(Image source from: newsnation.in)
The United States Secretary of State Mike Pompeo in his major India policy speech at the India Ideas Summit of U.S.-India Business Council on Wednesdayhas sought to take the bilateral relationship with India to the next level and said the Trump and Narendra Modi Administrations have a “unique opportunity” to make it happen.
“As Prime Minister (Narendra) Modi said in his latest campaign, ‘Modi hai to mumkin hai,’ or ‘Modi makes it possible’, I’m looking forward to exploring what’s possible between our people,” Pompeo said.
Pompeo is scheduled to meet Narendra Modi and his new counterpart later this month in New Delhi. Pompeo and External Affairs Minister S Jaishankarlisted out some of the “big ideas and big opportunities” that can take the bilateral relationship to a new level.
Giving a sneak preview of his India mission, he said he truly believes the two nations have a unique opportunity to move forward together for the good of their peoples, the Indo-Pacific region, and the world.
From June 24 to 30, Pompeo will be traveling to India, Japan, South Korea, and Sri Lanka to deepen the U.S. partnerships in the strategic Indo-Pacific region.
Pompeo said, under Donald Trump’s presidency the United States has taken defense cooperation to newer heights, solidified their common vision for the Indo-Pacific and taken a far tougher stand on Pakistan’s unacceptable support for terrorism.
Now the Modi and Trump Administrations have a “unique opportunity to take this special partnership even further”, Pompeo said he has a strong partner in his new counterpart, Jaishankar, a former ambassador to the United States.
“He said in a speech in April that he’s ready to cultivate warmer relations with America – and the feeling is mutual. We want to move ahead,” he said and enumerated how that can be done.
First, the two countries have to build ever-stronger relationships, he said.
“Forging strong ties means formalizing these individual friendships. Last year, we kicked off the ‘2+2 dialogue’ alongside the Department of Defence. We’ve also reinvigorated the Quad Dialogue among India, the United States, Japan, and Australia - all like-minded democracies in the Indo-Pacific. These are all good steps,” he said.
India and the U.S., he said, must embrace the strategic framework that works for both the nations. “We respect India as a sovereign power, with its own unique politics and strategic challenges. We realize it’s different to deal with the likes of China or Pakistan from across an ocean than across a border,” he said.
Making a strong case for a free and open Indo-Pacific, he said it starts from the premise that the two share common values of freedom, democracy, and a belief in the ingenuity of the human spirit. “It’s only natural that the world’s most populous democracy should partner with the world’s oldest democracy to maintain their shared vision for the Indo-Pacific.” “Third, we have to deliver,” Pompeo said.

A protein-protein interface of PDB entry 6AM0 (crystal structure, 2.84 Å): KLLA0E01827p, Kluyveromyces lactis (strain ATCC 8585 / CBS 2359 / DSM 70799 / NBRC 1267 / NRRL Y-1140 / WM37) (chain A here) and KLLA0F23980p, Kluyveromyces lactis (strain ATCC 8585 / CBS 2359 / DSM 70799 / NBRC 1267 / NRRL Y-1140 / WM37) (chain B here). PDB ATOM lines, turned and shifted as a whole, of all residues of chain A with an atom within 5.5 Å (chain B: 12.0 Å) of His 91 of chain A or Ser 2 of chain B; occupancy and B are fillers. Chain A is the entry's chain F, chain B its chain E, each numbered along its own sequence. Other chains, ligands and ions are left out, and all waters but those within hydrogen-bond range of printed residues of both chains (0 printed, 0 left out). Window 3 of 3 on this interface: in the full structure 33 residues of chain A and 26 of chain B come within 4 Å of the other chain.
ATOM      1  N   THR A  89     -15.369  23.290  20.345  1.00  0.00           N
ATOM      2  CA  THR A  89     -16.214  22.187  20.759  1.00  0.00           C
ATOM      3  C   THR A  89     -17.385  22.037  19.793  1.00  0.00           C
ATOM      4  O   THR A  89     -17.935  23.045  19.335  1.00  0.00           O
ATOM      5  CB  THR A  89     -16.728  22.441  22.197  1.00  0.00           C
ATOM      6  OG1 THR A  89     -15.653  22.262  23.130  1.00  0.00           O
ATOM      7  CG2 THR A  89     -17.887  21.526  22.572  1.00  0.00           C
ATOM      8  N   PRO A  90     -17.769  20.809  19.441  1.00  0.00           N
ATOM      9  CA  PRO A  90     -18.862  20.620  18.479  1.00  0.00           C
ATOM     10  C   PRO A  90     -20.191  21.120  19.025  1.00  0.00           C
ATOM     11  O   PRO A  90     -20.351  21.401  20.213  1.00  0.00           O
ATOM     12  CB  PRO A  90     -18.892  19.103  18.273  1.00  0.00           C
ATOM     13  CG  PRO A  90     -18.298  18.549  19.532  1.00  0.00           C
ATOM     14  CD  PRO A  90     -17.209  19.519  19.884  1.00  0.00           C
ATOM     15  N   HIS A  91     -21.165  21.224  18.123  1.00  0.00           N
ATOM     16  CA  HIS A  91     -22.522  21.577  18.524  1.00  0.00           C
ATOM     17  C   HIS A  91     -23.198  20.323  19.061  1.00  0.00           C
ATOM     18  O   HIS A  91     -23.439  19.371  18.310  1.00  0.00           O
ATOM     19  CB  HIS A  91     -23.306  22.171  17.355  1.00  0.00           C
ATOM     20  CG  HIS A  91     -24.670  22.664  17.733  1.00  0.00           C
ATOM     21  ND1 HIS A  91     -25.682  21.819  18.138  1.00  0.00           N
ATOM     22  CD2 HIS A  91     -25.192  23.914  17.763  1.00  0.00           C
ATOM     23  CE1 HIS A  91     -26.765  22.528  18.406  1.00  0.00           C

The Trump Administration has thus far enabled American firms to export more high technology items to India, including cutting-edge defense platforms like ballistic missile defense systems and armed UAVs. “We’ve already launched the Asia-EDGE program, to help India raise private capital to meet its energy security and access needs,” he said.
“These are solid achievements, but we want to do much more. We clearly have overlapping interests in defense, energy, and space,” said the top American diplomat.
Pompeo said the first batch of India’s Apache helicopters is coming off Boeing’s production line in Arizona. Boeing’s F/A-18 and Lockheed Martins F-21 are state-of-the-art fighters that could give India the abilities it requires to become a full-fledged security provider in the strategic Indo-Pacific region.
“On energy, we want to complete the Westinghouse civil nuclear project, and deliver more American LNG and crude,” he said adding that these steps will give Indians reliable and abundant energy and help cut down dependence on regimes like Venezuela and Iran.
On space, the National Aeronautics and Space Administration (NASA) is already working with the Indian Space Research Organization on the world’s most advanced earth-observation satellite and India’s second lunar mission.
But in some of the key trade and business issues, the differences remain, he acknowledged. “But we remain open to dialogue and hope our Indian friends will drop their trade barriers and trust in the competitiveness of their exporters and private-sector companies,” he said.
Pompeo said the U.S. will also push for the free flow of data across bordersnot just to help American companiesbut to protect data and ensure consumer privacy.
He further said the U.S. is keen to help India set up secure communications networksincluding 5G networks.
By Sowmya Sangam